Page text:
STEP 2: Serve the Respondent

The spouse against whom the divorce is filed must be properly served. Service may be accomplished by:

  • Hand delivery: Any person above 18 years of age except the petitioner may deliver the divorce papers by hand to the respondent spouse. The signature of the respondent is very important when this method is used, to show they accepted or received service. The petitioner may engage the services of a professional process server, County Sheriff, family member or a friend. The service must be made on the respondent spouse personally except for where the respondent spouse has signed for someone else to receive service on their behalf or the document is delivered with someone who lives with the respondent spouse and is mentally and legally competent.
  • Notice by mail with acknowledgment of receipt: The petition and other court papers may be mailed through the post office to the respondent and the post office’s attached slip to be signed on receipt by the respondent. This is usually mailed back to the petitioner as evidence that the documents have been received by the respondent. The petitioner must provide a valid address and use this method if the respondent is likely to accept service. Generally, the petitioner should not mail the documents but any other person above 18 years of age and not involved in the case may send the mail.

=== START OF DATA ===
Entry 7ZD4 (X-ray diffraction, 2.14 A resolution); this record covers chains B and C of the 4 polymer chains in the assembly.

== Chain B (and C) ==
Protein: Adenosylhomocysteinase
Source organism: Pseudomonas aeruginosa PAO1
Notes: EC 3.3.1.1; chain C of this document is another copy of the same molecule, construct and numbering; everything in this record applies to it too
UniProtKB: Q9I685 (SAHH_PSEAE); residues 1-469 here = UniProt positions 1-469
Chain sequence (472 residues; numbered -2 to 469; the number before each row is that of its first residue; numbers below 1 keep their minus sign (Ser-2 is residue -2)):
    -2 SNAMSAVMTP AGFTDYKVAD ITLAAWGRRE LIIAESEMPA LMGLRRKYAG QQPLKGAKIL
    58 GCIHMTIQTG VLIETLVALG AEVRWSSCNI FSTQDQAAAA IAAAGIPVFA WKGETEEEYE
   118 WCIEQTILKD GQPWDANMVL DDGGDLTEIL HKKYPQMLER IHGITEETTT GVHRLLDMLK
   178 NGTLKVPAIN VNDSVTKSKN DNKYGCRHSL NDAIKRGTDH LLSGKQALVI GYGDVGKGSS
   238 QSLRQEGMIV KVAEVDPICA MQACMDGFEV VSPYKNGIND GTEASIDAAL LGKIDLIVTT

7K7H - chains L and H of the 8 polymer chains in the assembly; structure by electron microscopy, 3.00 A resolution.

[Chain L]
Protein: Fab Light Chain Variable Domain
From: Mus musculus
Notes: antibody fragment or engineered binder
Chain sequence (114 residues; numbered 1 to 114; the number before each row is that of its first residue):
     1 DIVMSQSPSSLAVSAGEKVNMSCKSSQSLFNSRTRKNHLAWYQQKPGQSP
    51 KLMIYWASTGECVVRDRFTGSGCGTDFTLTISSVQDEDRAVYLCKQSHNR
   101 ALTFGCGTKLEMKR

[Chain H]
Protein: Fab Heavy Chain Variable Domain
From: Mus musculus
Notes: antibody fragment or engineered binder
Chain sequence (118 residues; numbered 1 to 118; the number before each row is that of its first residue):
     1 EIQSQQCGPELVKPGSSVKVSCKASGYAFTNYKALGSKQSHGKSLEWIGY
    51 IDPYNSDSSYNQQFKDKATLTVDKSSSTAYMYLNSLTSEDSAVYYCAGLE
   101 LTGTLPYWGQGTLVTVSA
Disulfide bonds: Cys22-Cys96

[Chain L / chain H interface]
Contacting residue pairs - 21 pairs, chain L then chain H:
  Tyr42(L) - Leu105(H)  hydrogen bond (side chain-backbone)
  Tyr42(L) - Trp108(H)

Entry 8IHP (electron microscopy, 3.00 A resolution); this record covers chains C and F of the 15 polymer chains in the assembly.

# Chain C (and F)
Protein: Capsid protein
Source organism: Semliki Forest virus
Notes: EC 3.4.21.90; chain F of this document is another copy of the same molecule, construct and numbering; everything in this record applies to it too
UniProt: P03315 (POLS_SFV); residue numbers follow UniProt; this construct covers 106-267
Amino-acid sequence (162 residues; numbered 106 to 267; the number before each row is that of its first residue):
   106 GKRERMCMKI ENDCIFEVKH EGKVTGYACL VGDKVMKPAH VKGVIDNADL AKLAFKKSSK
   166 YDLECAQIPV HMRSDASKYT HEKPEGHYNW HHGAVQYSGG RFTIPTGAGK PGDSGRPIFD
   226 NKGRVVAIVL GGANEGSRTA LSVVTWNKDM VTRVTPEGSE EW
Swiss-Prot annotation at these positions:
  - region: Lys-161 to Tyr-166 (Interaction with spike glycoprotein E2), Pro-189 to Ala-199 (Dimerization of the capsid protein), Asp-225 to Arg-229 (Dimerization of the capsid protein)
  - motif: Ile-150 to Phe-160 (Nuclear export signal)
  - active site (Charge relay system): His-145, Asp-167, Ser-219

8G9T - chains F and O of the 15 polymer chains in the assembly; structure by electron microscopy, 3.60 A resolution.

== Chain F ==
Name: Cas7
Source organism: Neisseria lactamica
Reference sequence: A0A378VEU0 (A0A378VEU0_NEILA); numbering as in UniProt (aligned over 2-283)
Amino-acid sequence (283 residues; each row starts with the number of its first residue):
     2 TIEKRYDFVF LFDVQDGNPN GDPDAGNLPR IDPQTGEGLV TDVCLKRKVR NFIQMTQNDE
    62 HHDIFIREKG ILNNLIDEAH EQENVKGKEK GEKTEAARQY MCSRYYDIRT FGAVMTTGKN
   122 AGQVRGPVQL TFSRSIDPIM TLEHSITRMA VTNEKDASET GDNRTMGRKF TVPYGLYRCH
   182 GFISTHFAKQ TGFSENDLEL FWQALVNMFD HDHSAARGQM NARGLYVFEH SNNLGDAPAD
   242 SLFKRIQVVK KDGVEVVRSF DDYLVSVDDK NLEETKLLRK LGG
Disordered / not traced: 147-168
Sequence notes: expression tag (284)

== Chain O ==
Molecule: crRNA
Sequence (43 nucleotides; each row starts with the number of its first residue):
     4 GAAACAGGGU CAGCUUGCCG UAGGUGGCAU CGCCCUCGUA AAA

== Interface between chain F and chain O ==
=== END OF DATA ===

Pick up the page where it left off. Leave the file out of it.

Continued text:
If the respondent spouse is impossible to reach after real efforts have been made to locate and serve them, the petitioner may make legal requests to the court to effect service some other way. In most States including Alaska, the self help centre may provide information on how to go about this.

STEP 3: Disclosure of Finances

In various State, both spouses must declare their finances to each other early in the divorce process so that decisions regarding the divorced couple’s finances are made from accurate, fair and transparent information. In California, within 60 days of filing the petition, the petitioner must also serve the respondent a full financial disclosure of assets, income, debts, property etc, and the respondent is also required to do the same and these disclosures are not required to be filed with the court. The California Courts provide forms for declaration of specific financial information. Either party may waive the right to receive disclosure.

STEP 4: Response

The respondent has a specific number of days provided on the summons within which they must respond to the divorce petition. California provides for a 30-day timeline, Florida, 20 days. Once the timeline for response has elapsed with no answer from the respondent, the petitioner may take the next steps by filing a request to enter default and other necessary forms and requests for orders on specific matters such as child custody and spousal support. Where the respondent does not answer the summons but there is a written agreement between the parties, the petitioner may attach the agreement, signed and notarized to the proposed judgment form and other necessary forms and documents.

The respondent may respond with a written agreement between the parties or respond without reaching an agreement with the petitioner. When the respondent responds without a written agreement, the matter goes to trial and both parties appear before a judge for the divorce hearing.